- Obama’s regulatory agenda will cost U.S. economy $143B next year: report
- Patriot Act author on James Clapper: Fire, prosecute him
- Russia P.M. Medvedev: No amnesty for political prisoners
- Michigan GOP Senate hopeful reminds government is the ‘servant’
- Christmas, by Congress: Members mull a 15-cent tax on trees
- U.S. unemployment falls to five-year low of 7 percent; 203K jobs added
- World mourns Nelson Mandela and celebrates his life; burial set for Dec. 15
- Bill O’Reilly reminds: Nelson Mandela ‘was a communist’
- John Boehner says GOP should support gay candidates: ‘I do’
- Grass-Whopper: Pan-fried cricket burgers go over big in New York City
Independent voices from the The Washington Times Communities
Topic - Dennis Wharton
The future of long-standing government bans on obscenity and nudity on the airwaves soon could become much clearer as President Obama's pick to head the Federal Communications Commission faces a Senate confirmation hearing Tuesday — one day before the public comment period on the policy ends.
Former Congressman Steve Largent, now a leader in the wireless communications business, is urging Congress to repackage unused spectrum space for mobile Internet devices — such as smartphones and tablet computers — by the end of the year to avoid stunting the growth of the booming industry.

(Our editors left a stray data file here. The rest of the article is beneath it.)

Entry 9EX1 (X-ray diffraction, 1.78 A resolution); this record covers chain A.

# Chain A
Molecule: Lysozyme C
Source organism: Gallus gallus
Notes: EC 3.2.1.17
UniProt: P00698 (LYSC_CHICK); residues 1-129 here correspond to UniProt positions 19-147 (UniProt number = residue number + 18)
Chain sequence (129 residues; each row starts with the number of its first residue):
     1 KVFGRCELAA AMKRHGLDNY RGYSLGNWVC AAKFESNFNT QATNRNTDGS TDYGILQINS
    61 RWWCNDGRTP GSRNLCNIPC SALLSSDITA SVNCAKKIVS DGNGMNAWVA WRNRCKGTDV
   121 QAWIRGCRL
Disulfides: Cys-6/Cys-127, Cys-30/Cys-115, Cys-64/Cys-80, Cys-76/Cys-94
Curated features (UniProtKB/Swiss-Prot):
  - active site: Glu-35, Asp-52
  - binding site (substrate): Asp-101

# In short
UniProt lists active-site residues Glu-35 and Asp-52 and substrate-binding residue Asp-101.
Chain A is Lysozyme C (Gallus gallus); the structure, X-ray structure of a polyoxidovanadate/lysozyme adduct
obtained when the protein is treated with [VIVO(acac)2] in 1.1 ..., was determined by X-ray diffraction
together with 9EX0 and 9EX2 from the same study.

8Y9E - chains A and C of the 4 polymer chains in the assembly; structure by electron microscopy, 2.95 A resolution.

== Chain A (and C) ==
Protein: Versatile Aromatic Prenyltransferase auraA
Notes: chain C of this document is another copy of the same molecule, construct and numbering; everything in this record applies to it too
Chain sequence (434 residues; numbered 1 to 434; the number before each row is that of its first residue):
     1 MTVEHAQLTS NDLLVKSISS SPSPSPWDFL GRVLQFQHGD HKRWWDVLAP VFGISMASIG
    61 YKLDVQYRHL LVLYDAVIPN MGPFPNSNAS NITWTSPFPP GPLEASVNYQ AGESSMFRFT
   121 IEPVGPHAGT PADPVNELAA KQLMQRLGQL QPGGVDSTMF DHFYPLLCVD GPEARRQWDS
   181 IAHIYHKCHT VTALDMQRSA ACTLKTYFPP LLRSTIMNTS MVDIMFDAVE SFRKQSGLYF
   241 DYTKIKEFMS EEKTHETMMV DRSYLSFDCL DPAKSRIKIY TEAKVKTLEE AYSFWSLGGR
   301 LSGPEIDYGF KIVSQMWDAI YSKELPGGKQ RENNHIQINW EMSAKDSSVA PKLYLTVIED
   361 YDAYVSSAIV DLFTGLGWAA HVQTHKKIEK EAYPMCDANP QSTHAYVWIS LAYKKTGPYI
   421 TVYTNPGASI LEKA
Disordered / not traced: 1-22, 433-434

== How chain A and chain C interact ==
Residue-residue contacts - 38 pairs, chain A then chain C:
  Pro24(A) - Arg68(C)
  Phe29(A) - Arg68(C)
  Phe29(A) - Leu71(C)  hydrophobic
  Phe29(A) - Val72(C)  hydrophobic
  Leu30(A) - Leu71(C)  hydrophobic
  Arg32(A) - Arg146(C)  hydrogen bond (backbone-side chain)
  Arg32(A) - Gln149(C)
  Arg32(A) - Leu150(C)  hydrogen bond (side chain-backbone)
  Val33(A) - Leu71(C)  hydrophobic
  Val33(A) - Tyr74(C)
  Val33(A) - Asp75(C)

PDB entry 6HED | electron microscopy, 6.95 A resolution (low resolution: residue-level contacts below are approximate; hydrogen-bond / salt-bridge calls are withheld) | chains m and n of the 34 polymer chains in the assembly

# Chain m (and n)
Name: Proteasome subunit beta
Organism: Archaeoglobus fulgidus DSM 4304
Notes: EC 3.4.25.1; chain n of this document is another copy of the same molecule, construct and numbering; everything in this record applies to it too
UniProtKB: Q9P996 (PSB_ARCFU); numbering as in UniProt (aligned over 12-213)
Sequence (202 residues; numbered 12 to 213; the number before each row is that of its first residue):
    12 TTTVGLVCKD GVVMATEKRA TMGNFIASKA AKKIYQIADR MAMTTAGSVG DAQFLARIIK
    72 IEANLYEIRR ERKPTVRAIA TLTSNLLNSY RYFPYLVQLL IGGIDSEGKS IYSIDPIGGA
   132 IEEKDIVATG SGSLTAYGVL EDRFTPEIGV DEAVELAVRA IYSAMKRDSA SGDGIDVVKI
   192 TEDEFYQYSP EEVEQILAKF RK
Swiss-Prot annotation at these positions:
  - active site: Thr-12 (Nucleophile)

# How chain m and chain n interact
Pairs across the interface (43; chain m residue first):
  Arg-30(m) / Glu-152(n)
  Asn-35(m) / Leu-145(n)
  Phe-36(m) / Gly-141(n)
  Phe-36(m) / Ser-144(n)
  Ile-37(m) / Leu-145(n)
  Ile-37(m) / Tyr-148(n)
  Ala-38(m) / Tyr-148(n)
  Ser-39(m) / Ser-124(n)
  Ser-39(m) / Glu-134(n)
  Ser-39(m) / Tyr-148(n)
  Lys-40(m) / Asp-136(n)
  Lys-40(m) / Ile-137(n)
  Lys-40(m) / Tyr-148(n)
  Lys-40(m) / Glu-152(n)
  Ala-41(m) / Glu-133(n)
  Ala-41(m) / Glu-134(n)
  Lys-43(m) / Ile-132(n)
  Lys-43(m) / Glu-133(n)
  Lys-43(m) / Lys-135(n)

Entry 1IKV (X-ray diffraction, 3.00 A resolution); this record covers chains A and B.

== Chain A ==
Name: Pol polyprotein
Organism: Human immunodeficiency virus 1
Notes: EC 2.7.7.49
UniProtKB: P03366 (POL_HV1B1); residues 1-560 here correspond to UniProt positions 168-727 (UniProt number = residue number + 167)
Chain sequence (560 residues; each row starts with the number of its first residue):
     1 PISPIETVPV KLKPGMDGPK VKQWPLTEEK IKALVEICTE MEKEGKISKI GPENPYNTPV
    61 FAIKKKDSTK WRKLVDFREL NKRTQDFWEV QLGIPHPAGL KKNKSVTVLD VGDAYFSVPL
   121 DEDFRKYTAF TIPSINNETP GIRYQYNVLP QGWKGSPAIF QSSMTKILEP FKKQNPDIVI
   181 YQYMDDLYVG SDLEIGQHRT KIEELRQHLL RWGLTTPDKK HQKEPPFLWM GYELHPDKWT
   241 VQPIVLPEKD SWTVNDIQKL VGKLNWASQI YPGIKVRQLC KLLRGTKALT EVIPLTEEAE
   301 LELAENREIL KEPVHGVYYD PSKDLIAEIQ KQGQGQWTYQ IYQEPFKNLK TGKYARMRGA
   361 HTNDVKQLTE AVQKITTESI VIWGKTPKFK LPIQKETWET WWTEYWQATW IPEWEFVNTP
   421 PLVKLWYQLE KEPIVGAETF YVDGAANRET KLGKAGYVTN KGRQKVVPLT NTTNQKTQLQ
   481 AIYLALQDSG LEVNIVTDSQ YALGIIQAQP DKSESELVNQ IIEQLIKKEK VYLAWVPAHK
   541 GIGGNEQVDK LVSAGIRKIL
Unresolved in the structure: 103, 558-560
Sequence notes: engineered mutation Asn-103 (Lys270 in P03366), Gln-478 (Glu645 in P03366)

The debt ceiling battle could produce an unlikely winner: smartphone users.
Congress is often derided as being in the pocket of K Street lobbyists who use relationships with specific lawmakers to push through legislation favorable to their clients.
A federal appeals court has restored a longstanding ban that prevents media companies from owning both a newspaper and a television station in the same market.
Google Inc. co-founder Larry Page yesterday said the country is wasting much of its wireless spectrum and called on federal regulators to free up a slice of airwaves owned by broadcasters to promote increased broadband access.
To those who thought the National Association of Broadcasters couldn't yell any louder in opposing the proposed merger of XM Satellite Radio and Sirius Satellite Radio, think again.
Performers and others in the music industry have started a campaign calling for what they say is fairness in music royalties.
The NAB will file its comments Wednesday, Mr. Wharton said.
It's come to a point when networks can't show a live eulogy about a fallen war hero for fear that someone will drop the "F-bomb" and expose the networks to huge fines, said Dennis Wharton, executive vice president of communications for the National Association of Broadcasters (NAB), referring to an incident in Arizona.